Kojo and Tom Sherwood chat with Corey Stewart, the chairman of the Prince William Board of County Supervisors, and Nancy Floreen, the current president of the Montgomery County Council.
Guest Host: Christina Bellantoni
Takoma Park just lowered the voting age to 16 for city elections. It’s one of a number of moves around the country to combat extremely low turnout for local races. We’ll explore the reasons so few people people cast ballots in state, local and municipal contests, and look at efforts to get more people to the polls.
- Michael McDonald Associate Professor of Government and Politics at George Mason University and a non-resident Senior Fellow at the Brookings Institution.
- Rob Richie Executive Director, FairVote: The Center for Voting and Democracy
- Tim Male Takoma Park City Council Member
MS. CHRISTINA BELLANTONIFrom WAMU 88.5 at American University in Washington, welcome to "The Kojo Nnamdi Show," connecting your community with the world. I'm Christina Bellantoni of the "PBS NewsHour" sitting in for Kojo. Last month, Anita Bonds won a seat on the D.C. Council in a special election, but only one in 10 registered voters cast a ballot. Last week, Eric Garcetti won the mayor's race in Los Angeles, only 19 percent of voters went to the polls there.
MS. CHRISTINA BELLANTONIVoter turnout in local elections regular falls in the single digits or the teens, well below the turnout when a government or president is on the ballot. Experts have theories about why that is: the decline of local newspapers and the lack of interest in nonpartisan races. But lawmakers are trying to find new ways to get more people to the polls for local races.
MS. CHRISTINA BELLANTONITakoma Park City Council just lowered the voting age to 16 for city elections, hoping to get teens hooked on voting before they leave home for college or jobs. Joining me now to talk about all of these developments are Takoma Park City Councilmember Tim Male, who authored that legislation that was changed, Rob Richie of FairVote, and Michael McDonald, a George Mason University professor of government and politics. Thank you all for being here.
PROF. MICHAEL MCDONALDThank you.
MR. ROB RICHIEThank you.
MR. TIM MALEThanks.
BELLANTONIYou can join our conversation by calling 1-800-433-8850 or email firstname.lastname@example.org. You can also always send a message through our Facebook page or send a tweet to @kojoshow. And we like to hear from you. Do you think 16-year-olds should be out there voting? I'm going to start with you, Tim. How does voter turnout in local elections compare with turnout for state and federal elections, and what has been the trend?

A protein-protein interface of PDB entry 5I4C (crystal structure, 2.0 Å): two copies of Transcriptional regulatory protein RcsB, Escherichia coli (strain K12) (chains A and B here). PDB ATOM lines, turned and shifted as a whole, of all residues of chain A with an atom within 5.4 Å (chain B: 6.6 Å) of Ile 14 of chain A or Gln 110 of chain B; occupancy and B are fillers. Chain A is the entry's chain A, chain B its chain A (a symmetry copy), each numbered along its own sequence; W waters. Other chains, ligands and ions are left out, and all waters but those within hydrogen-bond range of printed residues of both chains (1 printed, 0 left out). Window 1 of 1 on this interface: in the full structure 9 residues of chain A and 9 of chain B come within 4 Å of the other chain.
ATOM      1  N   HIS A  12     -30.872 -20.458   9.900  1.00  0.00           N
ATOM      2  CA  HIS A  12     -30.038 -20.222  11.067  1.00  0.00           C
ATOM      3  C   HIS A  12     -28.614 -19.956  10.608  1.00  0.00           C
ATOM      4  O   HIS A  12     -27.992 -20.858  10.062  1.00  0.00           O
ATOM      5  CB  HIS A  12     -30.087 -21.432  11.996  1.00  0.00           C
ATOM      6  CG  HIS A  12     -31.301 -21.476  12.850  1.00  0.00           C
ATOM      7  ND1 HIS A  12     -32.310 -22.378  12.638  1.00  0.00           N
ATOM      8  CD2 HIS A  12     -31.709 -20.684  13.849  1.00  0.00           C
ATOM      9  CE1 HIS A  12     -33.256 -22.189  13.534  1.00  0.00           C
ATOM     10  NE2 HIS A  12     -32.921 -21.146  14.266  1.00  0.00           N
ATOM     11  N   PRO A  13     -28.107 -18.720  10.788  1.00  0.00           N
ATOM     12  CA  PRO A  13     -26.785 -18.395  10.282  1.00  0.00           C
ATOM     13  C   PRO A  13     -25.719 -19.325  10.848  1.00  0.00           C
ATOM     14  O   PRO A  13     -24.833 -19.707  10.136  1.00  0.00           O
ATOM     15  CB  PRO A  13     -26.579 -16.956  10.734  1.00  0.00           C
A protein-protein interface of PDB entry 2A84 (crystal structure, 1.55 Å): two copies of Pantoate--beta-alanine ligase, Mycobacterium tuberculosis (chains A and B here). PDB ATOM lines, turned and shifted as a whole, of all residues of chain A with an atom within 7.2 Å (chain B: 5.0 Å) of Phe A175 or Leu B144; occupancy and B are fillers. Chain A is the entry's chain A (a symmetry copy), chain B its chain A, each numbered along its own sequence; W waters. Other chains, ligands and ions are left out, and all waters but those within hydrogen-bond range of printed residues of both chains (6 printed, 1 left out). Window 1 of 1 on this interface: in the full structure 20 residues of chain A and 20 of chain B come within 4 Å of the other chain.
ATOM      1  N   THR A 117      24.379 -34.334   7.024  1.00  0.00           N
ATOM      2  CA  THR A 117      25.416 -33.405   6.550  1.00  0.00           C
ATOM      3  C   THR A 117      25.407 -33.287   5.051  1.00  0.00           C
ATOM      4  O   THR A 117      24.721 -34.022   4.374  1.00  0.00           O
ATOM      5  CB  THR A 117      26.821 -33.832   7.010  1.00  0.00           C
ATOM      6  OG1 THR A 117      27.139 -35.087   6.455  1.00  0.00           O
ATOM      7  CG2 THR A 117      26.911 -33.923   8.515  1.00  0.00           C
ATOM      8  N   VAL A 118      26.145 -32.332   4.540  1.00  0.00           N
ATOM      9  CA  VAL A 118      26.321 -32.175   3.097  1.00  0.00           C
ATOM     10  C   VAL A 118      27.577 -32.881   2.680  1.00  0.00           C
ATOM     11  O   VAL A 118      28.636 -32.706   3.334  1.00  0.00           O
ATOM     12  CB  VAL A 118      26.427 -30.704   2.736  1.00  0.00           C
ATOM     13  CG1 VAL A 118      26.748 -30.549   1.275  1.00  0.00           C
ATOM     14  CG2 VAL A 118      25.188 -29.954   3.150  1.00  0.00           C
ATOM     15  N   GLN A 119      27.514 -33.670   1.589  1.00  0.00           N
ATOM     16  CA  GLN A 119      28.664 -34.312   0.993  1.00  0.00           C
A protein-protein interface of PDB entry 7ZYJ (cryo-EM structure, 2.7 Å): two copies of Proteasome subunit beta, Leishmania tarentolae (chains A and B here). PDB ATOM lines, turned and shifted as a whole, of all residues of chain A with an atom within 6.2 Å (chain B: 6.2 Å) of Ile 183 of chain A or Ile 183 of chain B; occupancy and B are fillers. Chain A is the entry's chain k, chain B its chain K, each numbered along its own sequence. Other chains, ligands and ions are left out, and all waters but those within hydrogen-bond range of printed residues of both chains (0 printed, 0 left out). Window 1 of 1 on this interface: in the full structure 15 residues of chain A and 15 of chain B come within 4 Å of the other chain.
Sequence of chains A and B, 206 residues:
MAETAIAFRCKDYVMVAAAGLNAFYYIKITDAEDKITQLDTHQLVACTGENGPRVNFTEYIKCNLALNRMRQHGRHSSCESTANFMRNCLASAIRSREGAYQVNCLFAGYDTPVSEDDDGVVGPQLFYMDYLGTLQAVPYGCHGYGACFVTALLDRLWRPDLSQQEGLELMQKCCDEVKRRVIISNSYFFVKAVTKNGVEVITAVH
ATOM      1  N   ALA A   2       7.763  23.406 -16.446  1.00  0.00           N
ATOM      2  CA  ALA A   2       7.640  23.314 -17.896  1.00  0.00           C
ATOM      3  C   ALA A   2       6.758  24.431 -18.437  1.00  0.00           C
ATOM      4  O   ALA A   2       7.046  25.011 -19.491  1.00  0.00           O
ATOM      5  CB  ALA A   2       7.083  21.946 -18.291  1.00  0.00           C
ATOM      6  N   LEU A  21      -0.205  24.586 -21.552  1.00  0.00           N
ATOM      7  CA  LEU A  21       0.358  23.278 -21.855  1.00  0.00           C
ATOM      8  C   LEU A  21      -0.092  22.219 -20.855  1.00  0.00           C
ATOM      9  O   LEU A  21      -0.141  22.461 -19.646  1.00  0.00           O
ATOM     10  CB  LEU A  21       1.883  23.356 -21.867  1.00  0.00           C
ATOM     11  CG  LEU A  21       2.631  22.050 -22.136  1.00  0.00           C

MALEI can speak to Takoma Park, where we had 19 percent turnout citywide in the last election in 2011. In the race that I was in, which was a competitive race, turnout was more like 35 percent because you had two candidates who talking about issues, going door to door all the time. And I think that's ultimately what you need in a local election, is you need issues, and you need good candidates. We have a lot of uncontested races as well.
BELLANTONIAnd, Michael, talk about what you've seen in elections and how that trend compares with state and federal races.
MCDONALDRight. So we have seen lower turnout, you know, in a broad historical context, we used to have higher turnout in state and local elections. In fact, at the very beginning and the founding of the country, state and local elections had higher turnout rates than the presidential election. It's kind of odd to think about that today, but things change. The country changed the way in which our politics changed, and political machines developed.
MCDONALDBut even in the era of political machines, when we saw turnout rates nationally around 80 percent of those eligible to vote, we still had very high and robust turnout for state and local elections, and that's because our politics were still organized from the bottom up. Now, there was some problems with those political machines: a lot of corruption, a lot of concerns about vote buying and other problems as well.
MCDONALDAnd so in the early 1900s, we had a series of reforms called the progressive era reforms, that were aimed at destroying the power of these political machines, but they also as a byproduct destroyed the power of these machines to mobilize their voters, their supporters. They destroyed the way in which our politics were organized from the bottom up, and instead, we had a system of politics and parties within this country where politics were organized from the top down.
MCDONALDAnd when that happened, that local connection was broken. And so when moved to having nonpartisan races and having the secret ballot and having direct primaries, a number of reforms, which have a lot of good benefits to them, they also broke this linkage between local politics and the national politics and the parties.
MCDONALDAnd more than anything else, I think, you know, if we wanted to go back to having extremely high turnout in this country and having high turnout in state and local elections, we want to think about how do we reorganize these state and local parties and reinvigorate a civic virtue in life within state and local communities so that people feel engaged and connected with the politics in a way.